Friday 24 March
Local government statutory local plans were found lacking in consideration of health priorities and needs according to a new review by the Universities of Bristol and the West of England. The findings are published in the International Journal of Environmental Research and Public Health.
Produced roughly every five years, local authority (LA) statutory local plans set out principles and standards for most developments including housing, offices and infrastructure to benefit the council area.
In this new study, researchers analysed the plans across seven LA areas to assess whether their local plan policies consider and implement the health implications of urban planning decisions.
The study follows on from interviews with 132 experts involved in urban development comprising, local government planners, real estate investors, public health officials and property developers.
Their results found local plans lacked incentives to target local health and wellbeing priorities. The interviewees indicated that health was not considered a priority and policies were often inconsistent or weakly implemented.
The study recommends further research on how policies are interpreted by developers and national reform, such as for the Planning Inspectorate to better support the integration of health requirements through the local plan.
Local plans can boost health equalities by:
- requiring accessible walking and cycling provision to boost physical activity;
- promoting tenant rights in the growing rental market to address issues of tenure insecurity;
- mobilising investment in insultation, green and energy efficiency measures to tackle both fuel poverty that affect both mental and physical wellbeing and cut carbon emissions;
- enhancing access to green spaces to reduce urban overheating and improve mental health;
- safe, decent and affordable housing that is designed to meet the needs of individuals and families at different life stages with differing needs;
- locating development sites that are well connected to local services, amenities and public transport to improve social interaction, safety and wellbeing.
- The study is part of TRUUD, a major transdisciplinary research project which aims to reduce non-communicable disease (such as cancers, diabetes, obesity, mental ill-health and respiratory illness) and health inequalities linked to the quality of urban planning and development.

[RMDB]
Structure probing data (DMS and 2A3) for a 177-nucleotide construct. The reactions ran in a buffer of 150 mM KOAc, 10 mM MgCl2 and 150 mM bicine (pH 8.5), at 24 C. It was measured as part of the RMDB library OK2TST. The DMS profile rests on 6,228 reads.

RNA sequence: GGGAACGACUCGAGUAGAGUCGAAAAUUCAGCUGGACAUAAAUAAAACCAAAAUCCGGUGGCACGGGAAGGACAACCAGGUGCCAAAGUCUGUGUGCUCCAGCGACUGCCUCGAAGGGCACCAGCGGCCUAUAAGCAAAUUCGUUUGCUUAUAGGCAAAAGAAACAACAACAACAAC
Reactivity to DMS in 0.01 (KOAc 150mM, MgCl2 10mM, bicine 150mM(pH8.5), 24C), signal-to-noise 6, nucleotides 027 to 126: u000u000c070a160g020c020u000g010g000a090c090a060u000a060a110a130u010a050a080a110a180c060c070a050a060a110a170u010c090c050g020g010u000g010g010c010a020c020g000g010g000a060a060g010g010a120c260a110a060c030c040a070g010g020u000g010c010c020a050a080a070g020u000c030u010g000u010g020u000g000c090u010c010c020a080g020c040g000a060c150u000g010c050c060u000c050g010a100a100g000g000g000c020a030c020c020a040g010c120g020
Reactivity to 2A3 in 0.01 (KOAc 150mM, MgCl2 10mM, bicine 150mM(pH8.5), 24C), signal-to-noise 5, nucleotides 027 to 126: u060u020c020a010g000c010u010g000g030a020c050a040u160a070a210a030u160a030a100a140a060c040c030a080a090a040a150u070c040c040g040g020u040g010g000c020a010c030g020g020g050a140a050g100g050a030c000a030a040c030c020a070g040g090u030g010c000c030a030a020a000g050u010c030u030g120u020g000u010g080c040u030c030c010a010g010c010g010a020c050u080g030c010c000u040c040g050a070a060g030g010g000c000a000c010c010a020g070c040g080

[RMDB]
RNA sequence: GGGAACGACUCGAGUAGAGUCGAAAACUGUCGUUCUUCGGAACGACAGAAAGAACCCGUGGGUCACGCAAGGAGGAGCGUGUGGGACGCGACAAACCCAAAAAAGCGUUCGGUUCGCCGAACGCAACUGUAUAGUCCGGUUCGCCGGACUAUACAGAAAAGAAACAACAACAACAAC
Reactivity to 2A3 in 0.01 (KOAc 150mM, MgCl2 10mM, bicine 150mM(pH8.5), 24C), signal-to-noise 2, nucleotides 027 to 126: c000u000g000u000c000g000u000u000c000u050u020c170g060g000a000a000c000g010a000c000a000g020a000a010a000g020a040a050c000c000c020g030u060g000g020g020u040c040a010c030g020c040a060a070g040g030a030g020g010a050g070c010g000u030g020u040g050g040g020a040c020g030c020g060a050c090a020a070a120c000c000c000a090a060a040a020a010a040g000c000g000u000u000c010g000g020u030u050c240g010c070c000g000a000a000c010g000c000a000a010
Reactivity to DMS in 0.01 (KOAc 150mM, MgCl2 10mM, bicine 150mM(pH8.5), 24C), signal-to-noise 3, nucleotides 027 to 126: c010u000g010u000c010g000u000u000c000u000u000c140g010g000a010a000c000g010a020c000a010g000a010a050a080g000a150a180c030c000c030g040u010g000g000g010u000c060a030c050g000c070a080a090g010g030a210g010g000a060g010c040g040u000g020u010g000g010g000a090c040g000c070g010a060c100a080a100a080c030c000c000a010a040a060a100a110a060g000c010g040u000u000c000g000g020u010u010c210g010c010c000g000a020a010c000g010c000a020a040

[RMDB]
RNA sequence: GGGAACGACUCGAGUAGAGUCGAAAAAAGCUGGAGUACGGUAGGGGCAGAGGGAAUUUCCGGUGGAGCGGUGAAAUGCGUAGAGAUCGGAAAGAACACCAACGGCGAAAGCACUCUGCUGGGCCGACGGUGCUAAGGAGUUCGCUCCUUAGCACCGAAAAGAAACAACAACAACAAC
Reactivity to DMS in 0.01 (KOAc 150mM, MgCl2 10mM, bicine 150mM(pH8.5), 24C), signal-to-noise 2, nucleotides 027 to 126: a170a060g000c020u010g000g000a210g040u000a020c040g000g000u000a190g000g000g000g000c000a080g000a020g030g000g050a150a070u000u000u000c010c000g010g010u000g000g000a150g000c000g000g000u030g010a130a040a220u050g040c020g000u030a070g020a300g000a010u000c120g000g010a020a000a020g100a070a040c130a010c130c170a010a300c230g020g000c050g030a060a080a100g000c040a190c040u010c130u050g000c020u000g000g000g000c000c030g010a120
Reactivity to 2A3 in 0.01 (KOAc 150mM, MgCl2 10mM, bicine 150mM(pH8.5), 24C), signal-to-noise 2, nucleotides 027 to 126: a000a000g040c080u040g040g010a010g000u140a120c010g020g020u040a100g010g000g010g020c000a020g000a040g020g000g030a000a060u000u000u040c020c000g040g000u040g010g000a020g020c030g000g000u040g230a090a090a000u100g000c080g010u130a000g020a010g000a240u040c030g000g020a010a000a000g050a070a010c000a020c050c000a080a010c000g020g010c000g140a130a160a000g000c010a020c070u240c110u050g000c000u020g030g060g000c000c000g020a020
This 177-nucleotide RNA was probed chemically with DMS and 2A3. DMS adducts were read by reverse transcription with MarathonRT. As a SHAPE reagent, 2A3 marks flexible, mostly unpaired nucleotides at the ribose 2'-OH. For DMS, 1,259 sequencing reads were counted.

Rosalie Callway, a Research Associate at Bristol Medical School and lead author on the paper said:
“Local plans offer a great starting point for embedding the health benefits of particular approaches associated with the quality of housing, transport, natural environments, food and neighbourhood design.
“The seven local plans we analysed were very good in many respects but there were clear opportunities where health requirements could be strengthened, especially to target the implementation gap where developers can compromise on conditions once planning consent has been achieved. A requirement for developers to create health management plans and improve local engagement in the design and ownership of new sites could help address this.
“This review identifies the need for greater coherence regarding health requirements in local plans, as well as within national planning policy and guidance. Further research is now being undertaken by my colleague Michael Chang at the Office of Health Improvements and Disparities who is looking across all English local plans. Through this study and the future work we hope to support the improved integration of health priorities in local plans across the country.”
Notes for Editors
1. ‘Integrating Health into Local Plans: A comparative review of health requirements for urban development in seven local planning authorities in England’ by Rosalie Callway, Anna Le Gouais, Emma Bird, Michael Chang and Judi Kidger was published in the International Journal of Environmental Research and Public Health.
2. Tackling Root causes upstream of Unhealthy Urban Development (TRUUD) is a research project, based at the University of Bristol, looking at how urban centres can be planned to reduce health inequalities. It brings together experts from academia, industry and government to recommend and create new tools and processes for healthier cities. The project counts the cost of poor health, works with communities to communicate the issues they face and maps out the decision-making process in creating urban centres and includes two active case-studies in Bristol and Manchester. TRUUD is funded by the UK Prevention Research Partnership (UKPRP).